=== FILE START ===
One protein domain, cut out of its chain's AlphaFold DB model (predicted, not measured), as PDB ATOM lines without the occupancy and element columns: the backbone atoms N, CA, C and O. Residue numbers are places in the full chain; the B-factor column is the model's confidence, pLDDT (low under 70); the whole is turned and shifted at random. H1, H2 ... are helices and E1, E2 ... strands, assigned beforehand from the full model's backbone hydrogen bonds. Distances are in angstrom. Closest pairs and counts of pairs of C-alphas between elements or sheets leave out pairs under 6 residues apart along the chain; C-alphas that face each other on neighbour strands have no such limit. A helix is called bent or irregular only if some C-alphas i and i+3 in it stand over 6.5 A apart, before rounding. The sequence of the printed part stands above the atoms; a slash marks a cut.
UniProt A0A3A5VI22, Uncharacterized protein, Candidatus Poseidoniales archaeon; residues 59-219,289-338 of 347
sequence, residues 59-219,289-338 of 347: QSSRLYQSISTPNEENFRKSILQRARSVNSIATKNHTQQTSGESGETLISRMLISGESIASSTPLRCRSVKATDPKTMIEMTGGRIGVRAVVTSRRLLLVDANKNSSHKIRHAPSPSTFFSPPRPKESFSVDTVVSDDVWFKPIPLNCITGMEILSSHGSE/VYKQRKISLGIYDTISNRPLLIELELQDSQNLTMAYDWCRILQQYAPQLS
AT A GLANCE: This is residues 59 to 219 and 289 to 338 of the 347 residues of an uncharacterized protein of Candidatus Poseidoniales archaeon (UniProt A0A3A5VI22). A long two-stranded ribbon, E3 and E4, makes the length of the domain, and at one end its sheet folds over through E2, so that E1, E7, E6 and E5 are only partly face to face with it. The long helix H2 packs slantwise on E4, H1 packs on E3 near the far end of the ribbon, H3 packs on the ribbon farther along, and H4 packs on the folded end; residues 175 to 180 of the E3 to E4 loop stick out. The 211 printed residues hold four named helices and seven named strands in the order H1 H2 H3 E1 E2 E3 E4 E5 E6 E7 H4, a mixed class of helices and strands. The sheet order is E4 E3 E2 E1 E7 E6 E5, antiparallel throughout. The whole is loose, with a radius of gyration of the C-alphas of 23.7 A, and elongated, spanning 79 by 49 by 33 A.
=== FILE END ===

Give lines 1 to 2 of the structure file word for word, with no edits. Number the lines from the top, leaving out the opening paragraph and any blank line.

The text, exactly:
UniProt A0A3A5VI22, Uncharacterized protein, Candidatus Poseidoniales archaeon; residues 59-219,289-338 of 347
sequence, residues 59-219,289-338 of 347: QSSRLYQSISTPNEENFRKSILQRARSVNSIATKNHTQQTSGESGETLISRMLISGESIASSTPLRCRSVKATDPKTMIEMTGGRIGVRAVVTSRRLLLVDANKNSSHKIRHAPSPSTFFSPPRPKESFSVDTVVSDDVWFKPIPLNCITGMEILSSHGSE/VYKQRKISLGIYDTISNRPLLIELELQDSQNLTMAYDWCRILQQYAPQLS